First he was handed a trophy. Then he was handed a note.
The hardware was the President’s Cup following Northeastern State’s 45-38 victory over Central Oklahoma. It was the RiverHawks’ fourth straight triumph over their in-state rival, sending positive vibes throughout an NSU program that was in desperate need of a warm embrace following difficult season.
While celebrating a season-concluding victory in the locker room, Kenny Evans was handed a note that said to pay Director of Athletics Tony Duckworth a visit as soon as possible.
Evans assumed he was being summoned to receive a personal pat on the back.
“I was just handed the trophy and (Assistant Athletic Director) Bill Nowlin came into the locker room and handed me a note that said Tony wanted to see me,” Evans said. “I thought it was to congratulate me.”
In fact, it was the complete opposite.
“I got into the (event center) and I was told I was no longer the head coach at Northeastern State,” Evans said in an interview with the Tahlequah Daily Press. “And because of legal counsel, he said he couldn’t give me reasons why.”
Evans was so taken aback that he thought Duckworth might of been playing a cruel joke on NSU alum.
“I asked, ‘are you joking?’” Evans recalled. “I was truly in shock.”
Word spread quickly Saturday evening that Evans was no longer NSU’s head coach. Then Evans confirmed shortly thereafter to the Daily Press that his six-year reign was over.
“I will never understand,” Evans said. “I was never given a full explanation.”
On Sunday, Duckworth confirmed the news at an afternoon press conference. He said he wanted the program to go in a new direction.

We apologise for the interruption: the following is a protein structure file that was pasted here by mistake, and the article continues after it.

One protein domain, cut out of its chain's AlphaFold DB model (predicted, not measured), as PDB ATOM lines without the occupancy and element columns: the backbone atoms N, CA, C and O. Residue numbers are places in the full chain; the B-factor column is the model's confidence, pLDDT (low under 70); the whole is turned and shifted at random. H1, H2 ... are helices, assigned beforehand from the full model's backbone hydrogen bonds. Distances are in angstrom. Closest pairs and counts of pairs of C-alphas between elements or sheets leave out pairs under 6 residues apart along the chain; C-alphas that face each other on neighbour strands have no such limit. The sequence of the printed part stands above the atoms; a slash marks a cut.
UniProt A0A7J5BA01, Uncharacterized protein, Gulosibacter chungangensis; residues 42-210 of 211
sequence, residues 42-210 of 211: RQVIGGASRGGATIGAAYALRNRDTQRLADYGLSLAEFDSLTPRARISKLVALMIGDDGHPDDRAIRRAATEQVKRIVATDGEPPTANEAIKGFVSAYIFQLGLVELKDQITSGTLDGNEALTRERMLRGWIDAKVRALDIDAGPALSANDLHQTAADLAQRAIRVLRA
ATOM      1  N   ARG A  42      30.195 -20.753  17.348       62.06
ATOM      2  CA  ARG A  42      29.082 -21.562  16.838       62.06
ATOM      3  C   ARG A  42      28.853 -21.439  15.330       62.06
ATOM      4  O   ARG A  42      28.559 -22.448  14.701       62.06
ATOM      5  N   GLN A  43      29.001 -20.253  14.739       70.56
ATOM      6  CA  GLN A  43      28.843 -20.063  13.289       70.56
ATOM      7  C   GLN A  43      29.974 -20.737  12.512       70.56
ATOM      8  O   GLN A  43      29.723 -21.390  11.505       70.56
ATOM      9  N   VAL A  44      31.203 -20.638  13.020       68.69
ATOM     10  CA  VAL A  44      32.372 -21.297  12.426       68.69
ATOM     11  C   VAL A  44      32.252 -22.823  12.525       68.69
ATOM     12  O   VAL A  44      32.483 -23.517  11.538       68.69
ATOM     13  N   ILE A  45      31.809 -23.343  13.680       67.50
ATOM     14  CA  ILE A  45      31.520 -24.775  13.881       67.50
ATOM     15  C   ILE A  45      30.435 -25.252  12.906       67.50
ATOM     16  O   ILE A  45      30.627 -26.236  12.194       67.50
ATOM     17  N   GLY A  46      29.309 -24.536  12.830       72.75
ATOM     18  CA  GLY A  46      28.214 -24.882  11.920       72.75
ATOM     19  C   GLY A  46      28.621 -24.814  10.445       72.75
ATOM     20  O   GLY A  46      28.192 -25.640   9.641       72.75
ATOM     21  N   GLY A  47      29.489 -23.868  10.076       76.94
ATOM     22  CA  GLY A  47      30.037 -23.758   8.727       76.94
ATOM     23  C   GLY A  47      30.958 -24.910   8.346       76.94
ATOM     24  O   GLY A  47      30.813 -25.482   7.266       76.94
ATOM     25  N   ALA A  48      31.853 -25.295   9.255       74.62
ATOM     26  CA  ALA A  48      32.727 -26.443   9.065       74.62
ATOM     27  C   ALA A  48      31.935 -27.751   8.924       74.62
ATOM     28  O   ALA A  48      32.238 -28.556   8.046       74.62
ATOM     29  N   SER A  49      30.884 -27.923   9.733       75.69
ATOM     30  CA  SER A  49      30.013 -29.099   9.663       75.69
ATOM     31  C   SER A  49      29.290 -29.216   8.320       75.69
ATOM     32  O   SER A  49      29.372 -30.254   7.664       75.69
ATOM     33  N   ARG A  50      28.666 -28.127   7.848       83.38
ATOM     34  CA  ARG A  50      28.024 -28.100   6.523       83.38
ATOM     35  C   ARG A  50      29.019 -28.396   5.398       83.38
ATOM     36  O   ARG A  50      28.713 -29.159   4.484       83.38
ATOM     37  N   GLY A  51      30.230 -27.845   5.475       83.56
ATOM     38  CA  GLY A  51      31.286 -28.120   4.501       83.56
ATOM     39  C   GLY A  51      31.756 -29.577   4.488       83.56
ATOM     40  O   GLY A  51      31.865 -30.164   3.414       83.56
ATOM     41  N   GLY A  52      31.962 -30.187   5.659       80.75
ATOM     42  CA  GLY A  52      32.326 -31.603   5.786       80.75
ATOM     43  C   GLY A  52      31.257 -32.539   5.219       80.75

That same day, Evans’ phone and email inbox were overflowing with messages from friends and colleagues.
“I had 50-plus emails and probably more than that on phone calls and texts,” Evans said. “I probably talked to 40 or 50 coaches. It’s nice that they’re all thinking about me.”
Among those with words of encouragement for Evans were Barry Switzer and “a guy from the Dallas Cowboys,” Evans said. Tulsa head coach Bill Blankenship even invited Evans to practice on Wednesday.
“I may not even pursue coaching,” Evans said of his next venture in life. “But after watching practice today, it got me fired up.”
With the win over Central Oklahoma, Evans’ overall record at NSU improved to 22-44. He posted back-to-back winning seasons in 2010 and 2011, but consecutive losing seasons in the Mid-America Intercollegiate Athletics Association ultimately led to Evans’ demise.
“The bottom line is there is only one thing you’re judged on and that’s wins, and we only had six of them the last two years,” said Evans, whose teams went 4-6 and 2-8 in MIAA play in 2012 and 2013, respectively.
Evans said he would have stuck with NSU for the long haul, no matter what would have come about.
“I’ve had opportunities to go other places and turned those down because I wanted to be (at NSU),” Evans said. “I love my university. But people have to live with their decisions and I’m going to move on.”
Evans’ concerns have now shifted to coaches that are still employed at NSU.
“No. 1, I am worried about my staff,” he said. “I know they’ll have an opportunity to interview with who is hired. I know how that goes, and I’m going to do what I can to help them out.”
As for the RiverHawks’ next head coach, Evans certainly wants that person to succeed.
“My hope is that they give the next person more resources than what I had,” Evans said. “It won’t be impossible, but it would be tough.”